Recall that an automorphism $\sigma$ of a group $G$ is a group isomorphism from $G$ to itself.
The set of all automorphism of $G$ is denoted by $\Aut(G)$.

Proof.

(a) If $\sigma(H) \subset H$ for all $\sigma \in \Aut(G)$, then $H$ is characteristic in $G$

Since $\sigma$ is an automorphism, the inverse $\sigma^{-1}$ is also an automorphism of $G$.
Hence, we have
\[\sigma^{-1}(H)\subset H\]
by the assumption.

Applying $\sigma$, we have
\[\sigma\sigma^{-1}(H) \subset \sigma(H).\]
Then we obtain
\begin{align*}
H&=\sigma \sigma^{-1}(H)\subset \sigma(H)\subset H.
\end{align*}

Since the both ends are $H$, the inclusion is in fact the equality.
Thus, we obtain
\[\sigma(H)=H,\]
and the subgroup $H$ is characteristic in the group $G$.

(b) The center $Z(G)$ of $G$ is characteristic in $G$

By part (a), it suffices to prove that $\sigma(Z(G)) \subset Z(G)$ for every automorphism $\sigma \in \Aut(G)$ of $G$.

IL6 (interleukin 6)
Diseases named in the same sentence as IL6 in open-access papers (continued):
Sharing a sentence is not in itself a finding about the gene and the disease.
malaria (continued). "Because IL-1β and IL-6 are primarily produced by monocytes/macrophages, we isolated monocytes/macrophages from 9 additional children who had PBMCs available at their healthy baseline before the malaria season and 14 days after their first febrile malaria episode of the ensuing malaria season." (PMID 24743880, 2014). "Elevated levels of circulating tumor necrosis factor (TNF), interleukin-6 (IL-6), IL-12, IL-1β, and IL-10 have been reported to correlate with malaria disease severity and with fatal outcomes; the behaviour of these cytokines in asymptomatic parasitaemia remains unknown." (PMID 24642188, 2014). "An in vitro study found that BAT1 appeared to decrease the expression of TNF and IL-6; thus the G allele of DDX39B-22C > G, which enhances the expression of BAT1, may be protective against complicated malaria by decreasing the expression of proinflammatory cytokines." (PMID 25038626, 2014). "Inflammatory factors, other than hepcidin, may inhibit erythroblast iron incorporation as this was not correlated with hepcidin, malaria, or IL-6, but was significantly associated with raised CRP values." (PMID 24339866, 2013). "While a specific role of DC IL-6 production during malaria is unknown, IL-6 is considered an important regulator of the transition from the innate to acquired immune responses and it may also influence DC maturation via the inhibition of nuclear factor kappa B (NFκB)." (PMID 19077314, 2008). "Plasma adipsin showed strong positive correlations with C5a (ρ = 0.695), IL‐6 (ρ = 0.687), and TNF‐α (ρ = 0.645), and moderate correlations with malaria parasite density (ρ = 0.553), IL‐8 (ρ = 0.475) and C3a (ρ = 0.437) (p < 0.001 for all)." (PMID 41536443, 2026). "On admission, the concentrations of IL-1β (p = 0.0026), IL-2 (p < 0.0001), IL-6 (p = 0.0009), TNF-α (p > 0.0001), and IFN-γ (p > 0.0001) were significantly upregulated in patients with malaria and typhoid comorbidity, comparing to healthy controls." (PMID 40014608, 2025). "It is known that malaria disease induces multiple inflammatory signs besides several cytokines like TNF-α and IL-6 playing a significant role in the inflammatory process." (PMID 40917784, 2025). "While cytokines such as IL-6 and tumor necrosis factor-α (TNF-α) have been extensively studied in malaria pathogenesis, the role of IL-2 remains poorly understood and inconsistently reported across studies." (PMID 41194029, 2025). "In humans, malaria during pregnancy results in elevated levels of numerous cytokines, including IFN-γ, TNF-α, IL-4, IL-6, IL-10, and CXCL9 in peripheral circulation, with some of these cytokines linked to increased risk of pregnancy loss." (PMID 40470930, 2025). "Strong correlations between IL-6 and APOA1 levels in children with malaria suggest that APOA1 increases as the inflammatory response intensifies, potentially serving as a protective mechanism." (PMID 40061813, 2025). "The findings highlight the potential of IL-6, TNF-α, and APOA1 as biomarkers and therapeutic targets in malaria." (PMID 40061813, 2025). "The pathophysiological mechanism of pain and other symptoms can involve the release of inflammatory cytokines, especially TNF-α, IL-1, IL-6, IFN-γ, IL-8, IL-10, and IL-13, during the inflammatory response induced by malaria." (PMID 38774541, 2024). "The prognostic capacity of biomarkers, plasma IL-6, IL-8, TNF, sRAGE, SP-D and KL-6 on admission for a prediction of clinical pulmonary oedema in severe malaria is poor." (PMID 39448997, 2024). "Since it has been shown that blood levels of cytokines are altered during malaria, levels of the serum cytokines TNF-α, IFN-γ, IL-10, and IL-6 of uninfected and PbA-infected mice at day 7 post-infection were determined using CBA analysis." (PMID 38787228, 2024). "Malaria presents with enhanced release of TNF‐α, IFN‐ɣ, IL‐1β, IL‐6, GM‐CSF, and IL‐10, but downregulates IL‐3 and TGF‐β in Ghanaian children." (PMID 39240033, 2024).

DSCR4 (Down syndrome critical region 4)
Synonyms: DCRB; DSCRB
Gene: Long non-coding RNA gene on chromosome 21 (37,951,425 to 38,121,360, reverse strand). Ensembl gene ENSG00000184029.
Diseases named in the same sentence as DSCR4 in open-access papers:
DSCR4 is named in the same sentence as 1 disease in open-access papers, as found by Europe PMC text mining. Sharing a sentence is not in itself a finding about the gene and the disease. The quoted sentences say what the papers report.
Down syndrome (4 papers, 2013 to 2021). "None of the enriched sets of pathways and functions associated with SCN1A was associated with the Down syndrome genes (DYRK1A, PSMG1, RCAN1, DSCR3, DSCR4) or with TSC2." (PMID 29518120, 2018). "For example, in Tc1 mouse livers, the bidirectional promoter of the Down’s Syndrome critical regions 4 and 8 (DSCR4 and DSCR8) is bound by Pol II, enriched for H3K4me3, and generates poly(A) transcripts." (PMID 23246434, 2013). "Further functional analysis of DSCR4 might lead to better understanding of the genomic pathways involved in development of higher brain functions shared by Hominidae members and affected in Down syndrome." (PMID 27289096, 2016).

Let $x\in \sigma(Z(G))$. Then there exists $y \in Z(G)$ such that $x=\sigma(y)$.
To show that $x \in Z(G)$, consider an arbitrary $g \in G$.
Then since $\sigma$ is an automorphism, we have $G=\sigma(G)$.
Thus there exists $g’$ such that $g=\sigma(g’)$.

We have
\begin{align*}
xg &=\sigma(y)\sigma(g’)\\
&=\sigma(yg’) && \text{ (since $\sigma$ is a homomorphism)}\\
&=\sigma(g’y) && \text{ (since $y \in Z(G)$)}\\
&=\sigma(g’)\sigma(y) && \text{ (since $\sigma$ is a homomorphism)}\\
&=gx.
\end{align*}
Since this is true for all $g \in G$, it follows that $x \in Z(G)$, and thus
\[\sigma(Z(G)) \subset Z(G).\]
This completes the proof.

Comment.

In some textbook, a subgroup $H$ of $G$ is said to be characteristic in $G$ if $\sigma(H) \subset H$ for all $\sigma \in \Aut(G)$.
Problem (a) implies that our definition of characteristic and this alternative definition are in fact equivalent.

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